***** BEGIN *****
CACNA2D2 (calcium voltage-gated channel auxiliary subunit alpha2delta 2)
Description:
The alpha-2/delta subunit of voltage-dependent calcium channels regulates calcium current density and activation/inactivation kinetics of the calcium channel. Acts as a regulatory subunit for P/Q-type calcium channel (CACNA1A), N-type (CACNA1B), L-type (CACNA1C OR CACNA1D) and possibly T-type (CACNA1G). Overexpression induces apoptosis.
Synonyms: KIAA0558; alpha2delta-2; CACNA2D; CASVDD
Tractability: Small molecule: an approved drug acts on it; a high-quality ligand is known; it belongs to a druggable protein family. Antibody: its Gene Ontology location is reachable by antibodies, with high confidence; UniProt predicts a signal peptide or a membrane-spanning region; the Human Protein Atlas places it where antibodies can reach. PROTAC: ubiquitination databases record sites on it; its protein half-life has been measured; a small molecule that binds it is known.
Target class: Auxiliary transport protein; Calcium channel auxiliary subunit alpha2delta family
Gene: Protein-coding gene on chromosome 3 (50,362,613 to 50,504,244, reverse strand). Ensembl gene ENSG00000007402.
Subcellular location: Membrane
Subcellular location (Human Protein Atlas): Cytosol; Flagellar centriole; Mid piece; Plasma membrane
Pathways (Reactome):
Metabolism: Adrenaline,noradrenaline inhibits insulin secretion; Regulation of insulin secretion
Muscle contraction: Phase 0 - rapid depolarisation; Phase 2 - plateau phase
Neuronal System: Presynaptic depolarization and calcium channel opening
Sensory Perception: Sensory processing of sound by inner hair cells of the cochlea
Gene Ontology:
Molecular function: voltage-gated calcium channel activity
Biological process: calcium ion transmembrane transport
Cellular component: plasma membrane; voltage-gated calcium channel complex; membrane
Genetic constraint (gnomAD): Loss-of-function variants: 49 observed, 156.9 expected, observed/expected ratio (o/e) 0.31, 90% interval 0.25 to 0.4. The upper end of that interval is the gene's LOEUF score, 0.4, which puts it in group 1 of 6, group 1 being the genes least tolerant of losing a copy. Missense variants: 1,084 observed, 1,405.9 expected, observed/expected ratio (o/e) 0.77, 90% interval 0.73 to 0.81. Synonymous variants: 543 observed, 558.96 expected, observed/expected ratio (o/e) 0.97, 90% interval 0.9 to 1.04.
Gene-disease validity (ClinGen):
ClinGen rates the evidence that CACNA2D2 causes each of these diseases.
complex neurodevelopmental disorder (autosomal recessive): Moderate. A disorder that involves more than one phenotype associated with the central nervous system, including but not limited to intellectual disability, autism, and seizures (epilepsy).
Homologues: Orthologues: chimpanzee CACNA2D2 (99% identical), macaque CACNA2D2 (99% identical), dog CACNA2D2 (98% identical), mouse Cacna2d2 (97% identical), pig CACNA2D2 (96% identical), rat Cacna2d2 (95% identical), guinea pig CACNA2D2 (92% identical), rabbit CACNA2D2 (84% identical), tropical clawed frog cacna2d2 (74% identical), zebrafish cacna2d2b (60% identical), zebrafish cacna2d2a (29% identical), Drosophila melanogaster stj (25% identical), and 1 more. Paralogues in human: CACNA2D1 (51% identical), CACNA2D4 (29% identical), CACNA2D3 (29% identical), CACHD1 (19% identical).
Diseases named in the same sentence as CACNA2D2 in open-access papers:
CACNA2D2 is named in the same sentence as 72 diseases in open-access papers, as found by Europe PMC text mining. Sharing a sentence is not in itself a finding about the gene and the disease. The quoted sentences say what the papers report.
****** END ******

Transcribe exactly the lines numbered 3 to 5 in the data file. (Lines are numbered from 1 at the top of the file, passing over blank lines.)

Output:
The alpha-2/delta subunit of voltage-dependent calcium channels regulates calcium current density and activation/inactivation kinetics of the calcium channel. Acts as a regulatory subunit for P/Q-type calcium channel (CACNA1A), N-type (CACNA1B), L-type (CACNA1C OR CACNA1D) and possibly T-type (CACNA1G). Overexpression induces apoptosis.
Synonyms: KIAA0558; alpha2delta-2; CACNA2D; CASVDD
Tractability: Small molecule: an approved drug acts on it; a high-quality ligand is known; it belongs to a druggable protein family. Antibody: its Gene Ontology location is reachable by antibodies, with high confidence; UniProt predicts a signal peptide or a membrane-spanning region; the Human Protein Atlas places it where antibodies can reach. PROTAC: ubiquitination databases record sites on it; its protein half-life has been measured; a small molecule that binds it is known.